Thanks largely to its angled-down edges, that excellent rear sight didn’t catch on anything. The rough Predator G10 grip panels might have been harsh on bare skin, but gave no discomfort to the wearer through a tee shirt, and the outer panel did not seem to catch or drag on covering garments, which were variously cotton and Gore-Tex. (Why Gore-Tex? ‘Cause there were monsoon-ish rains, which made me glad the Marvel Nighthawk was stainless!)

xtend- ed fire controls can be found throughout the Marvel pistol. Green colored Predator G10 grip panels give excellent traction. Note the ornate grip screws.
xtend- ed fire controls can be found throughout the Marvel pistol. Green colored Predator G10
grip panels give excellent traction. Note the ornate grip screws.

Good and Bad

There were nits to pick. While the oversize slide release lever hastened speed reloads, it protruded enough to be a pain in the butt in terms of holster fit. Some of us would have preferred an ambi thumb safety. Secondly, the sights shot left for all of us out of the box. The extraordinarily tight test target included with the gun, fired from the bench at 15 yards by Nighthawk’s David Atchly, printed that one hole group dead on. Maybe the tester’s eyes were simply different from ours. In the end, that’s what adjustable sights are for, not to mention allowing the serious shooter to dial in for a variety of loads. The Nighthawk magazine that came with it seemed to tilt its topmost round downward, but that never interfered with feeding. The recoil spring system will make takedown more complicated than what the U. S. military may have taught you with the GI 1911A1.

as loved the sights on the Marvel pistol. BoMar-precise and rugged, Swenson-buried low, Henie type ledge for one-handed slide racking, Warren-type beveled edges, and Trijicon Tritium inserts!
as loved the sights on the Marvel pistol. BoMar-precise and rugged, Swenson-buried low, Henie type ledge for one-handed slide racking, Warren-type beveled edges, and Trijicon Tritium inserts!

The nitpicking was far outweighed by the accolades. The light stippling atop the slide for hand traction (it looks “antiqued”) was a pleasant touch. The trigger was all we could ask for in an all-around 1911 that might see street or home defense duty. Frame checkering and grip surface absolutely prevented gun shift in the firing hand, without being painful or abrasive to any of the several testers. Reloads were fast. Accuracy lived up to the promise of its manufacturer.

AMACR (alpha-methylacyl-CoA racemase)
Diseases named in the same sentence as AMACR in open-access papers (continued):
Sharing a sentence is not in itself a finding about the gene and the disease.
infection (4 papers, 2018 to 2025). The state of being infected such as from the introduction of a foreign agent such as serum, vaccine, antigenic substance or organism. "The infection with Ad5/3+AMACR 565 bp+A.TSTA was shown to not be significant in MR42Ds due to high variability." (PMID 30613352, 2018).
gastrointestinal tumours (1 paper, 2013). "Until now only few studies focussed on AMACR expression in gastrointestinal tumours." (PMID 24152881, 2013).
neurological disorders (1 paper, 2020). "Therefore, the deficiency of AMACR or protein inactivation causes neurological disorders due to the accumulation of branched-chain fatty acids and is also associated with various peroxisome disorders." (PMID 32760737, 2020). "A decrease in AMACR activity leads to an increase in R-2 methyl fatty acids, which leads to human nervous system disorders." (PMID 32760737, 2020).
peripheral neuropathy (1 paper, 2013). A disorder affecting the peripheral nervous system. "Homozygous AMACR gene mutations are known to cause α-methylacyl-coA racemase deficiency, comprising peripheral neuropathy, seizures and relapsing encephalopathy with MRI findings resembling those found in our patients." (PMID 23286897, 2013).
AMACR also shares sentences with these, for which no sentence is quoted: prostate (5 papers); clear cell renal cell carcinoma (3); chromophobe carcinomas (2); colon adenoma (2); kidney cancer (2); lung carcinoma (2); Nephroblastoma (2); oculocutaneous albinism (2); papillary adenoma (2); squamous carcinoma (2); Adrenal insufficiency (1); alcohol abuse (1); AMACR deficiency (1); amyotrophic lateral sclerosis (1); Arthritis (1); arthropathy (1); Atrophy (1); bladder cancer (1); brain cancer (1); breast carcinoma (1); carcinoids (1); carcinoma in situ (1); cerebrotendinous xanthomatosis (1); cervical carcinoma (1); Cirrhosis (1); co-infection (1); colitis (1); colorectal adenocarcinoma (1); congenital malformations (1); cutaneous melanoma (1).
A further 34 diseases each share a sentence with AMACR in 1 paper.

n aggressive mag funnel and expertly cut checkering encompass the frame.
n aggressive mag funnel and expertly cut checkering encompass the frame.

As promised, recoil was soft and controllable. How much of that was due to Marvel’s unique recoil spring system, none of us could discern—we were all accustomed to controlling this level of recoil at speed already. However, the promised 10,000 round service life of the recoil spring system can’t be a bad thing. For perspective, Nighthawk recommends that conventional recoil springs be replaced at 2,000 rounds, the springs on 4.25” guns like this one at 1,500, and with 1911s with 3- to 3.5-inch, at 50 rounds.

Hand stippling on the entire top of the slide, with the sides of the dovetails for the Trijicon front sight blended into the contour of the slide—a nice touch.
Hand stippling on the entire top of the slide, with the sides of the dovetails for the Trijicon front sight blended into the contour of the slide—a nice touch.

Bottom Line

Accurate and reliable, designed by shooters for shooters, the Marvel pistol is the child of some of the most brilliant thinkers in the 1911 universe, and will carry great pride of ownership. Its performance comes at a price—$3,995 suggested retail—but such prices seem to be the table stakes today if you want to play the game with the finest of 1911 pistols. See the Marvel Nighthawk at your firearms dealer, or for more information contact Nighthawk Custom, Dept. OT; Tel.: (877) 268-4867; Web: www.nighthawkcustom.com